The Telegraph
Since 1st March, 1999
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Floating palace, sinking feeling
- Houseboat owners yearn for peace, not polls

Houseboat Ruby,


July 3, 1933.

Razaka Khitmatgar worked with us for about three weeks. He is pleasant and cheerful and quite efficient. He only left us to go on a trek with a former mistress. We always found him willing and anxious to please.

(Signed) Major Trescott

(2nd Sikhs), M.A, Rajputana.

Razaka’s grandson, Habibullah, draws out the handwritten letter from a sheaf of yellowed paper.

“We have been in this business since my grandfather’s time.” Habibullah owns the Billoo Palace houseboat on the Dal Lake. The Ruby, which used to be the family’s other property, was sold in distress.

The Billoo Palace is a three-bedroom houseboat. The furniture is walnut; the glass Belgian. The carpets Kashmiri. The bedcover and the curtains creole.

It is moored on the Dal, a seven-minute shikara ride from the Shankaracharya stand. Officially, the tariff for this ‘deluxe’ houseboat is Rs 1,500 per day for a couple, inclusive of food. Habibullah will be very lucky indeed to find custom for Rs 500. His last guests were from Mumbai — on July 5. They checked out after two days.

The Billoo Palace faces the Shankaracharya Hill. To its north, at the base of the Zabarwan Range, are the Nishat and Shalimar Gardens. From the west, in the evening, the strains of the azaan from Hazratbal waft across the Lake. Tall Poplars and Chinars ring the rippling waters that mirror the hills at sunset.

Habibullah has a son and a daughter. The son works in Delhi for a travel agency. “We built this boat in 1973 for Rs 2.5 lakh,” he says. “I can’t find buyers for it now”.

There are 1,800 houseboats registered with the Houseboat Owners’ Association. It is in the office of the association that Habibullah bides his time. He is better off than most.

This afternoon, there are 22 owners in the office. There is the agitated Ghulam Ahmed Chapri of the Chapri Palace; there is Salim, owner of the New Happy Day, there is Ibrahim, owner of the Golden Rose.

Some 50 houseboats have been getting business so far this year. Intermittently. Mostly during the season of the Amarnath yatra. Of these 50, 35 are in the ‘deluxe’ category. There are five categories of houseboats: ‘deluxe’, A, B, C and D.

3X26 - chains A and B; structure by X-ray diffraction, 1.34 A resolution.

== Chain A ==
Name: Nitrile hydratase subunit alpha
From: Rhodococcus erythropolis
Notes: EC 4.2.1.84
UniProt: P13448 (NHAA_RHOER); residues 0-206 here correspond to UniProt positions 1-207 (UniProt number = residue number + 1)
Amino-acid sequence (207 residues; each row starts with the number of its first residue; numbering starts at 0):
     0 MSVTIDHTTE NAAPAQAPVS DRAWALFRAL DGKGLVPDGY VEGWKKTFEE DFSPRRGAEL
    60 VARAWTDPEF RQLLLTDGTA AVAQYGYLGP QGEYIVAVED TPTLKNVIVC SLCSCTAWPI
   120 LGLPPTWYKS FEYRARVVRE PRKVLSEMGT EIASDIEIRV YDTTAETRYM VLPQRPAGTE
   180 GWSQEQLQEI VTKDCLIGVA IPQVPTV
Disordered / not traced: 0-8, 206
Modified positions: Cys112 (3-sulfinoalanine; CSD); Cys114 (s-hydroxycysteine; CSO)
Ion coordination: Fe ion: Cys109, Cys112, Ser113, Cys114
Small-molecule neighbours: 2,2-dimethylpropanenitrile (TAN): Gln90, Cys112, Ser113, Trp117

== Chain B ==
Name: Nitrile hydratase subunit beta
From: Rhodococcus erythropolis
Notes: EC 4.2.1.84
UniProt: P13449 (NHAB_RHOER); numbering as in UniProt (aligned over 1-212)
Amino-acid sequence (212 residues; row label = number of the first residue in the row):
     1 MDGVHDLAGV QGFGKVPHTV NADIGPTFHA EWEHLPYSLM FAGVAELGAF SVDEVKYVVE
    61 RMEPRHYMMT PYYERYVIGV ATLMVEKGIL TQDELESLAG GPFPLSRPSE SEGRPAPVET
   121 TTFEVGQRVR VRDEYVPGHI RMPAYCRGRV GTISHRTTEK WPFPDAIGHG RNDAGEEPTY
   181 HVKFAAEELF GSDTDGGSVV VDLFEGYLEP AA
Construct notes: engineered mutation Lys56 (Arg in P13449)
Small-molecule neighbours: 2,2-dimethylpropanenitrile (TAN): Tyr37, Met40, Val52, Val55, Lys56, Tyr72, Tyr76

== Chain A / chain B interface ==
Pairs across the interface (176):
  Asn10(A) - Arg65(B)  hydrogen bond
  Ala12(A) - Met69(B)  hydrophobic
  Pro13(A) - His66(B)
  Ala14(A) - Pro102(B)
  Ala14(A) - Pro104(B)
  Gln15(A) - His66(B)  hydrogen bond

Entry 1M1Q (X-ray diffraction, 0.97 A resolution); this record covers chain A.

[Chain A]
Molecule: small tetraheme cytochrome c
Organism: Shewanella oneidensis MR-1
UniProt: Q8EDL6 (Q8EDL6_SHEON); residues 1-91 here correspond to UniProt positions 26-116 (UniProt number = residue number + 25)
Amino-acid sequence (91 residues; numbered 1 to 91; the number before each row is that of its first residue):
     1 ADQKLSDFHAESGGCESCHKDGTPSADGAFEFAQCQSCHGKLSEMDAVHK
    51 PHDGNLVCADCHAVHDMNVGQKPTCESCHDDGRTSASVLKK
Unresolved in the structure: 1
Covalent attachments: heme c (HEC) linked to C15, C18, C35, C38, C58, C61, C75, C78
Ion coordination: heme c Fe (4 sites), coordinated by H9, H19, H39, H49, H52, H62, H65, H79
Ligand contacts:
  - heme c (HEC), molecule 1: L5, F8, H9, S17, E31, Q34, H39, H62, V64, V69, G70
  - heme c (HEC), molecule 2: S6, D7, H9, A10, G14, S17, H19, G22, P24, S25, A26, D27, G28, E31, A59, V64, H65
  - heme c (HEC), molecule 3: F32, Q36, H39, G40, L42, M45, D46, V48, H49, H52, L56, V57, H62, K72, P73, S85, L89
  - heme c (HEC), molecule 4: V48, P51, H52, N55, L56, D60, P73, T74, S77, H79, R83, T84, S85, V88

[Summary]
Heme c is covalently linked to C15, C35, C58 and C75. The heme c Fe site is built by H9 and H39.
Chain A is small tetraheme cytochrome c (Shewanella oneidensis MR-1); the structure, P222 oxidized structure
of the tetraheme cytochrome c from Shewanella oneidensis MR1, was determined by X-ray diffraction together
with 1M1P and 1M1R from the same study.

“It takes about Rs 20,000 a year just for repairs. Electricity and telephone additional. Once every three years, we must get the bottom of the boat overhauled and reinforce the joints,” says Habibullah. Deodar cost Rs 800 to Rs 900 per cubic foot. A three-bedroom houseboat would be about 125 ft to 130 ft in length and would require at least 4,000 cubic feet of timber.

“Go to Chinar Bagh and the Dal Lake; see how our families survive,” says the voluble Chapri.

Militancy and the military have taken such a toll on tourism in Kashmir that it is quite immeasurable. Tourism, of all the businesses, thrives in peace. The once prosperous houseboat owners of Srinagar are now all but pauperised. It is an old story.

If anyone should have a “vested” interest in peace, it is them. The ancillary industry that is attached to the houseboat business is the shikara.

At the Shankaracharya stand, there are 21 registered shikaras. Among them, the New Dharamveer, the Baghwan Palace, the Arjun Pandit, the Love Heaven, the Indra Flavour. The shikaras are the ferry service to the houseboats.

Rashid Khan, who offers a discount on his, says every evening, the rowers pool in the day’s collections and divide them equitably. If lucky, each will carry home Rs 100.

Sitting in the balcony of the Billoo Palace, Habibullah says no one reports the rising number of suicides. “Peace, let us please have it.”

Will he vote'

“Why should I' What good is the vote' Three years back Farooq Abdullah’s government gave us a loan. The bank has now taken back more as interest and the principal is yet to be repaid.”

But will his vote not count in efforts to bring peace'

“I have seen enough of it. We are tired”.

Srinagar’s 1,800 houseboats are owned by about 1,200 families. Habibullah cannot claim to speak for all of them. In the office of the Houseboat Owners’ Association, all 22 present this afternoon nod in agreement.

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